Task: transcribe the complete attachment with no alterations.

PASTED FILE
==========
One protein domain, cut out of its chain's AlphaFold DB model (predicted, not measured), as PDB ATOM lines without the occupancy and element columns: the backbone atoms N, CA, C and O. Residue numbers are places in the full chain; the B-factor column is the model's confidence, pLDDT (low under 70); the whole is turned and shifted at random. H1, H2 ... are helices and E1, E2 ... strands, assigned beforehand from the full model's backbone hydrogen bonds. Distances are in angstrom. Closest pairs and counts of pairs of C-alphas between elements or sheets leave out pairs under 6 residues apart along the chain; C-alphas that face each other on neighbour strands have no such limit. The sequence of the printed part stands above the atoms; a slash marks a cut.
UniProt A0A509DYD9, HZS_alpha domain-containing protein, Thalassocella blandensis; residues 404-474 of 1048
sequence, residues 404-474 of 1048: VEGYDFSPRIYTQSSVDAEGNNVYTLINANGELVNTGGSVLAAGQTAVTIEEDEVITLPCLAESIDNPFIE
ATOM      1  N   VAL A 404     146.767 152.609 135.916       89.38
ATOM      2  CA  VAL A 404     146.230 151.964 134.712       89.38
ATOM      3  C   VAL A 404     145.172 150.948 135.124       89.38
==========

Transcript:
One protein domain, cut out of its chain's AlphaFold DB model (predicted, not measured), as PDB ATOM lines without the occupancy and element columns: the backbone atoms N, CA, C and O. Residue numbers are places in the full chain; the B-factor column is the model's confidence, pLDDT (low under 70); the whole is turned and shifted at random. H1, H2 ... are helices and E1, E2 ... strands, assigned beforehand from the full model's backbone hydrogen bonds. Distances are in angstrom. Closest pairs and counts of pairs of C-alphas between elements or sheets leave out pairs under 6 residues apart along the chain; C-alphas that face each other on neighbour strands have no such limit. The sequence of the printed part stands above the atoms; a slash marks a cut.
UniProt A0A509DYD9, HZS_alpha domain-containing protein, Thalassocella blandensis; residues 404-474 of 1048
sequence, residues 404-474 of 1048: VEGYDFSPRIYTQSSVDAEGNNVYTLINANGELVNTGGSVLAAGQTAVTIEEDEVITLPCLAESIDNPFIE
ATOM      1  N   VAL A 404     146.767 152.609 135.916       89.38
ATOM      2  CA  VAL A 404     146.230 151.964 134.712       89.38
ATOM      3  C   VAL A 404     145.172 150.948 135.124       89.38